The adrenal glands or suprarenal glands are part of the endocrine system, producing important hormones, primarily steroids, necessary for the body to chemically regulate itself and respond to stressors. Adrenal glands are composed of an outer cortex and inner medulla, each responsible for producing different hormones. The cortex produces hormones essential for life, while those from the medulla are nonessential. Each hormone has a separate function, working both alone and in conjunction with the others.


1. Adrenal Glands and the Endocrine System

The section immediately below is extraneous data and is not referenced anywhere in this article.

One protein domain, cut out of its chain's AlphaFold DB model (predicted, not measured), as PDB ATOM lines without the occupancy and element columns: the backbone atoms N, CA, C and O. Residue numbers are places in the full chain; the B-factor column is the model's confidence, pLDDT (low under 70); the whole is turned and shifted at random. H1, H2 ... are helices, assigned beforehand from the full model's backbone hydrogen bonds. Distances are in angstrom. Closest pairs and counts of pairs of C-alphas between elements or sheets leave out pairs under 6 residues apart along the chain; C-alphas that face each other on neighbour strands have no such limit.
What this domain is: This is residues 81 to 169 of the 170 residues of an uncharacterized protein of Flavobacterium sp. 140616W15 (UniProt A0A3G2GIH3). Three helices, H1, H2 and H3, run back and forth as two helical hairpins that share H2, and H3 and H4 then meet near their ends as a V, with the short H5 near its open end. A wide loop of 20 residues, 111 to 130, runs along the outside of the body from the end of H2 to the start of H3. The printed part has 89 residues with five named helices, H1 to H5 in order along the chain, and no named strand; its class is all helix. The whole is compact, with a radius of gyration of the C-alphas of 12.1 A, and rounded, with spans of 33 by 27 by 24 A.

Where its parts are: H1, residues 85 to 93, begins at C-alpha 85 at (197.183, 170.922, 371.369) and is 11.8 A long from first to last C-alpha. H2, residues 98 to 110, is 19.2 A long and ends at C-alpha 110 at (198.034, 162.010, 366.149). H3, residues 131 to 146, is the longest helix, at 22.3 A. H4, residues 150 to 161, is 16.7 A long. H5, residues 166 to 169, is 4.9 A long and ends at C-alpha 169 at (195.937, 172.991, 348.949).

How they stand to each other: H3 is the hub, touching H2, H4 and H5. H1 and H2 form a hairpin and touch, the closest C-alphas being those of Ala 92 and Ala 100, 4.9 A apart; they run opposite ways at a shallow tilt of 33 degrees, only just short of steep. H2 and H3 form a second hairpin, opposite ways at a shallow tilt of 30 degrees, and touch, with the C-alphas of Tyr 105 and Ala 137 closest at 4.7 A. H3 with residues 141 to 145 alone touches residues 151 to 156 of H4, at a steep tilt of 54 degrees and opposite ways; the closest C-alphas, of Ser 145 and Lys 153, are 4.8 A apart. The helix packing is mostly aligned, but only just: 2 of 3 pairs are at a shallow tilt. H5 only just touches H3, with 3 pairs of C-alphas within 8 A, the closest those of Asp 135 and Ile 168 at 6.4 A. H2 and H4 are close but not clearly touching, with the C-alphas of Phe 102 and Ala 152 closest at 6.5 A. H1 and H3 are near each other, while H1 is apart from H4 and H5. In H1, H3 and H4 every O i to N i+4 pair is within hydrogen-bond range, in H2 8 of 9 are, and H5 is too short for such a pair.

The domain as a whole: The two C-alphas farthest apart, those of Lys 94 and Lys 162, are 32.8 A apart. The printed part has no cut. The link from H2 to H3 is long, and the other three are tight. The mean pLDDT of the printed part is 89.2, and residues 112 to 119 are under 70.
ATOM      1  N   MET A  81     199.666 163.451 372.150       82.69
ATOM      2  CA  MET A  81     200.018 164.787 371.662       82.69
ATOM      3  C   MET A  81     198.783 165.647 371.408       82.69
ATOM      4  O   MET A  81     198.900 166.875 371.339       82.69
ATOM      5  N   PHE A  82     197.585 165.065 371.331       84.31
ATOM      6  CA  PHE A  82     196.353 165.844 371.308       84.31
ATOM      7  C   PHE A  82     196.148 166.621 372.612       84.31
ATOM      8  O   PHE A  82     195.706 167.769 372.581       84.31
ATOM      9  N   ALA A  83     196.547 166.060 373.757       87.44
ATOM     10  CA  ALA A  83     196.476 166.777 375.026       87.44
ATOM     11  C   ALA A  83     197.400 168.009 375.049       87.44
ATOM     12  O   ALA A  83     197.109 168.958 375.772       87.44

The adrenal glands are part of the endocrine system, the body's "chemical messenger" that produces hormones which regulate everything from hair growth to the reproductive system. The adrenal glands -- specifically the medulla -- primarily produce adrenaline, a hormone secreted in response to stress or "flight or fight" situations. The expression of adrenaline into the bloodstream signals other parts of the body to minimize functioning or prepare for physical exertion by increasing blood flow to the muscles and lungs.

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